Paul Bäumer (BOY-muhr) The sensitive twenty-year-old narrator of the novel, who has written poems and a play entitled "Saul." Paul reaches manhood during three years' service as a soldier in the Second Company of the German army during World War I. His loss of innocence during the cataclysm is the focus of the author's antiwar sentiment.
Tjaden (JAH-duhn) A thin, nineteen-year-old soldier with an immense appetite. A former locksmith, Tjaden is unable to control his urine during sleep and draws ridicule from Himmelstoss. Tjaden's drive for revenge reveals the negative side of an otherwise peaceable personality.
Müller (MEW-luhr) A scholarly young man who continues studying his physics books and thinking of exams. Pragmatic to a fault, he inherits Kemmerich's soft airman's boots, then wills them to Paul as Müller lies dying with an agonizing stomach wound.
Stanislaus "Kat" Katczinsky (STAN-ihs-laws kuh-ZIHN-skee) About forty years old, Kat, a crusty, jocular cobbler and veteran of the battlefield, serves as a noncommissioned tutor and father figure to Paul and the others, who depend on him for locating food, arranging for light duties, and helping them cope with the exigencies of survival, such as listening for incoming shells and sensing an attack. Not the least of his skills is the ability to joke in order to take the men's minds off bombardment.
Albert Kropp (kruhp) The best student in Paul's class, he joins Paul in rebelling against Himmelstoss' bullying. Albert is promoted to lance corporal, then threatens suicide after his leg is amputated at thigh level. Taking comfort from his companions, he resigns himself to an artificial limb.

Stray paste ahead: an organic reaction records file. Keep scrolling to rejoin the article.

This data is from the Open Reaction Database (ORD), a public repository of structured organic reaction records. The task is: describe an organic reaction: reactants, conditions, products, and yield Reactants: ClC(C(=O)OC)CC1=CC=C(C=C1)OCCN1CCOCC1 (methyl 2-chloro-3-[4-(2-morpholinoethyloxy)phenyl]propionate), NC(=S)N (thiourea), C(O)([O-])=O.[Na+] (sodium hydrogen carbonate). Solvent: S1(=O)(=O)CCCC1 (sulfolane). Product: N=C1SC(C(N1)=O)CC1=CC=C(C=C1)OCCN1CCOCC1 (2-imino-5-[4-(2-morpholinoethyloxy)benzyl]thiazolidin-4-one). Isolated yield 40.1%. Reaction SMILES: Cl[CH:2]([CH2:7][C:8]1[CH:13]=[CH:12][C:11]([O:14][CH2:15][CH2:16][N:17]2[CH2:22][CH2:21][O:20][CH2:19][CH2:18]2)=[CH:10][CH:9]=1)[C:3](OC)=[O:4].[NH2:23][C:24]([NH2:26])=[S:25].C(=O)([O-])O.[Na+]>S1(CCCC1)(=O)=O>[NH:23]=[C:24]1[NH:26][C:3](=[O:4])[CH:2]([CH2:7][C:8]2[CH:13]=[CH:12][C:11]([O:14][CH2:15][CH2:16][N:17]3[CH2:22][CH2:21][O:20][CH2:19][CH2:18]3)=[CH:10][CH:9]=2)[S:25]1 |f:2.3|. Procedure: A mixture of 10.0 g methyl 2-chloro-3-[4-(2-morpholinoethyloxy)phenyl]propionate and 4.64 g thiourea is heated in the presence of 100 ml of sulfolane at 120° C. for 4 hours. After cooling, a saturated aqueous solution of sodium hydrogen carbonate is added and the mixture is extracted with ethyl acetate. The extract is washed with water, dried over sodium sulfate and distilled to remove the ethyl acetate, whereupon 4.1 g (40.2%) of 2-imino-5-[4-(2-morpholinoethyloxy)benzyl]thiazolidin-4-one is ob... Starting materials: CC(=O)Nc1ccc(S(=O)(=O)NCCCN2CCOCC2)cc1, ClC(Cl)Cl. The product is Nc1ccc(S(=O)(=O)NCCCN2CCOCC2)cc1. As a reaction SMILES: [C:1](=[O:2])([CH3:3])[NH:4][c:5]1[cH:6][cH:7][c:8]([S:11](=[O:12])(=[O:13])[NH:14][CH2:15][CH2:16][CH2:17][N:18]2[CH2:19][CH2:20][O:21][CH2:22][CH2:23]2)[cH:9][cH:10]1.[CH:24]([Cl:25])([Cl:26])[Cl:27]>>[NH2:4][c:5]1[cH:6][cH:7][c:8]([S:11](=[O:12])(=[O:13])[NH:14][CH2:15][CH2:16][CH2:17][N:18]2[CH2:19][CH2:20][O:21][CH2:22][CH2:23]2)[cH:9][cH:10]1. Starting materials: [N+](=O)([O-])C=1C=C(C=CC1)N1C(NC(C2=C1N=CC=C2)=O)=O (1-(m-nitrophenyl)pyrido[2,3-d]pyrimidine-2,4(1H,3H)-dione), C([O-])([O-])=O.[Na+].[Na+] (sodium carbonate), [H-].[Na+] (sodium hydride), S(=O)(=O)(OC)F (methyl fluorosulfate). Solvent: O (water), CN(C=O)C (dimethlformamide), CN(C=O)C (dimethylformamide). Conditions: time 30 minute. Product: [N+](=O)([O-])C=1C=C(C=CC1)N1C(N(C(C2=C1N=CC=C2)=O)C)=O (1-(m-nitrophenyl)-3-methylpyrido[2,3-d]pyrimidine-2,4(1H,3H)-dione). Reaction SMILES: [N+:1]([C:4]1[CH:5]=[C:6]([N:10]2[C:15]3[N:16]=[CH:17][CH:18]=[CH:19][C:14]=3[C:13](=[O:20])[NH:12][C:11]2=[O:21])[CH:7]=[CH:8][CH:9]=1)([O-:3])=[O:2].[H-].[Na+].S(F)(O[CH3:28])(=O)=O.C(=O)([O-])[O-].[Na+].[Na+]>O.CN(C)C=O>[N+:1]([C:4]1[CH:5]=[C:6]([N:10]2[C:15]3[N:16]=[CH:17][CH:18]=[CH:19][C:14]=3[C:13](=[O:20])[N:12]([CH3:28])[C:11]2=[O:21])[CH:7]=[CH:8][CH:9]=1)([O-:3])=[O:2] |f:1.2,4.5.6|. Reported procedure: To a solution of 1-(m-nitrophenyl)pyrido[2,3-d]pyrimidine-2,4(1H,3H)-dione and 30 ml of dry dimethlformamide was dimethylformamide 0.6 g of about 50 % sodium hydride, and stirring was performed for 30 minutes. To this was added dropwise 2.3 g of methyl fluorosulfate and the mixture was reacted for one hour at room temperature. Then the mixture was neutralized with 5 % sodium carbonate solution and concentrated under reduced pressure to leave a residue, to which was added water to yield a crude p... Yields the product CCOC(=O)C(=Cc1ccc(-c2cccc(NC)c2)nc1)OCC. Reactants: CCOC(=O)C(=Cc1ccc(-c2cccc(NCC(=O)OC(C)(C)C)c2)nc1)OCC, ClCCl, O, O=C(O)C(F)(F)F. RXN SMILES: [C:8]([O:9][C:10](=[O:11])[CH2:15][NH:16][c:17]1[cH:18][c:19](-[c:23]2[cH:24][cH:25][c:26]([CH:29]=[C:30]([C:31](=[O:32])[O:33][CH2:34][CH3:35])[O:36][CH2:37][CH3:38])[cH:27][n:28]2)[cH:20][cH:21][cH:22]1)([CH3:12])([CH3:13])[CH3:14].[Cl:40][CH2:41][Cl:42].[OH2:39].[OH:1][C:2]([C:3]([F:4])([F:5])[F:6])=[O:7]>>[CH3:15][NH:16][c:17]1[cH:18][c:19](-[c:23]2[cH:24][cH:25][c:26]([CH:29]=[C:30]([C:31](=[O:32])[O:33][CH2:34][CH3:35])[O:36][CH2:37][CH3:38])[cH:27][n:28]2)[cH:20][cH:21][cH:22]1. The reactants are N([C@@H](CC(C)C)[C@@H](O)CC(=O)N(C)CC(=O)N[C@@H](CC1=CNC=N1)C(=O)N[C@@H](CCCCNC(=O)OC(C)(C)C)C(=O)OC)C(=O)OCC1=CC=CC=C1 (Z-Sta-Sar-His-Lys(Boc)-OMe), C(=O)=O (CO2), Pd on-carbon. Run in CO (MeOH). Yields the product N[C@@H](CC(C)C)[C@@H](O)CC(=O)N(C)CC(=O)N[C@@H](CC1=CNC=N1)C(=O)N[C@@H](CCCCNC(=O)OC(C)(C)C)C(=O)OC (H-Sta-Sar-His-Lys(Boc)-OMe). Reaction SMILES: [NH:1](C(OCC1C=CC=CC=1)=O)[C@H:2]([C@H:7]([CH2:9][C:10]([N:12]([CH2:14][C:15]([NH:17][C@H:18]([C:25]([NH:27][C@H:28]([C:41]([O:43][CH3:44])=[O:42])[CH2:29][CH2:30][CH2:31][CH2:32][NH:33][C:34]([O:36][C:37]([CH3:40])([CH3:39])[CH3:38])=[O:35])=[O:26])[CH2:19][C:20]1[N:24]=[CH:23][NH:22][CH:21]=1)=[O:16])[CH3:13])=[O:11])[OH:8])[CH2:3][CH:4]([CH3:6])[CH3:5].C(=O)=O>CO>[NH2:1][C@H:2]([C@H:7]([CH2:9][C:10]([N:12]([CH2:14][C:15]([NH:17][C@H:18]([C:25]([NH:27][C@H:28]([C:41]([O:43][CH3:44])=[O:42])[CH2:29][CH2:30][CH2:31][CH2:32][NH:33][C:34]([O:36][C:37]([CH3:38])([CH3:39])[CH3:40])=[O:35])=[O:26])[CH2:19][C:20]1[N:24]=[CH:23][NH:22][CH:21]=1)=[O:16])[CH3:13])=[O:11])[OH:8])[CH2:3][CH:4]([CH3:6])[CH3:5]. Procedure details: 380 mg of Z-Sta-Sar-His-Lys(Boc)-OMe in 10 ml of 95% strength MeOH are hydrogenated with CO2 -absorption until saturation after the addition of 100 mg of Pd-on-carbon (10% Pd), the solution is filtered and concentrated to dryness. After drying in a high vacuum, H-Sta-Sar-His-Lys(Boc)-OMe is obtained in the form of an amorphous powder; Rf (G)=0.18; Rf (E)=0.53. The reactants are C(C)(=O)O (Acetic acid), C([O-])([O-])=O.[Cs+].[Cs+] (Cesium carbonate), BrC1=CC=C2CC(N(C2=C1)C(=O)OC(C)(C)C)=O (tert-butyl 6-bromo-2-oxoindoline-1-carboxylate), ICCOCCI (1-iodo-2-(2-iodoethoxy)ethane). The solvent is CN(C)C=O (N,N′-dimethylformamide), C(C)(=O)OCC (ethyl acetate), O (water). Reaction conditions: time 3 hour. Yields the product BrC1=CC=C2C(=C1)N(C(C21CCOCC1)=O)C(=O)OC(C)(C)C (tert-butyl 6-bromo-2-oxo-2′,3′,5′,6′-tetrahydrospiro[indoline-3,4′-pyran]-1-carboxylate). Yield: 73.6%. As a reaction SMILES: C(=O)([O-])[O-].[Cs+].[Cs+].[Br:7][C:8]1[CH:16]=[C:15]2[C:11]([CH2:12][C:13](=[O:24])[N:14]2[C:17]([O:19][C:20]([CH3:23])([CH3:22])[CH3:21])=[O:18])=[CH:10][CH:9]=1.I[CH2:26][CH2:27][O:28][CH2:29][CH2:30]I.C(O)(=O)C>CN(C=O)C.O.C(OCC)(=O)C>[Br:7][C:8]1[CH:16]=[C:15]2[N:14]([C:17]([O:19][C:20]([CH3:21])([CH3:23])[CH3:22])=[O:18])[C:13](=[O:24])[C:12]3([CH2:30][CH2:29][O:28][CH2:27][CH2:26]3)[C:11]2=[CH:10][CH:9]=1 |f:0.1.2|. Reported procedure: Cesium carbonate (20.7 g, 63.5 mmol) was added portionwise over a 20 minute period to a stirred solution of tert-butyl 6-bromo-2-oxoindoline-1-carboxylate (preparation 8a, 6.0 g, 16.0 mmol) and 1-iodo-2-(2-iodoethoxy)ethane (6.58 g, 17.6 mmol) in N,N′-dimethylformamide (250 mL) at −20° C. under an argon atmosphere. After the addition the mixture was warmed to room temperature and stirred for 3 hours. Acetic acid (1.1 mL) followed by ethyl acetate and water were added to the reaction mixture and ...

Leer (lair) Paul's mature schoolmate and math whiz who titillates his comrades with details of sexual intercourse, which the others have yet to experience. In the summer of 1918, Leer bleeds to death from a hip wound.
Franz Kemmerich (frahnz KEHM-muh-rihk) Paul's slim childhood friend and fellow volunteer who longs to be a forester. In bed 26 at St. Joseph's, his rapid decline and death from a leg amputation is Paul's first eyewitness experience with personal loss.
Haie Westhus (HY-ee VEHST-hoos) A nineteen-year-old peat digger, Haie prefers a military career to a lifetime of manual labor but dies of a back wound, never to achieve his ambition to be a village policeman.
Detering (DEE-tuh-rihng) An Oldenburg peasant who hates to hear horses bellowing from pain and is plagued by worries about his wife, who must tend their farm alone. Filled with longing for home, when cherry trees are in bloom, he deserts. After his capture, he is sent before a field tribunal and never heard from again.
Kantorek (KAHN-tow-rihk) The hometown schoolmaster, a chauvinistic sloganeer, who fills his students' heads with impassioned speeches about duty to the Fatherland and sends them letters that depict them as "Iron Youth." As a member of the local reserves, he is tormented by his former student Mittelstaedt, who teams him with the school janitor to demonstrate how poor a soldier Kantorek turns out to be.
Corporal Himmelstoss (HIHM-muhl-shtahs) A former postman and wartime drill instructor caught up in an illusion of power, Himmelstoss demonstrates bullying and tyranny, incurring wrath for humiliating two bed-wetters. At the front, Himmelstoss proves a sorry soldier, requiring Paul's prodding to keep him from cowering in the trenches during an attack. After the company cook goes on leave, Himmelstoss assumes the post and redeems himself by rescuing Haie.
Joseph Behm (YO-suhf baym) A chubby teenager who hesitates to volunteer for the army, then joins three months before he would have been drafted. Blinded on the battlefield, Joseph wanders helplessly into the line of fire and becomes the first of his classmates to die.
Lieutenant Bertink (BAYR-tihnk) Commander of the Second Company, Bertink sets a worthy example for his men, whose respect he earns. He doles out light punishment for Tjaden and Kropp and demonstrates heroism by knocking out an advancing flamethrower.
Kindervater (KIHN-duhr-VAH-tuhr) Himmelstoss forces him, a bed-wetter, to share a bed with Tjaden, also a bed-wetter. Ironically, his name means "child father."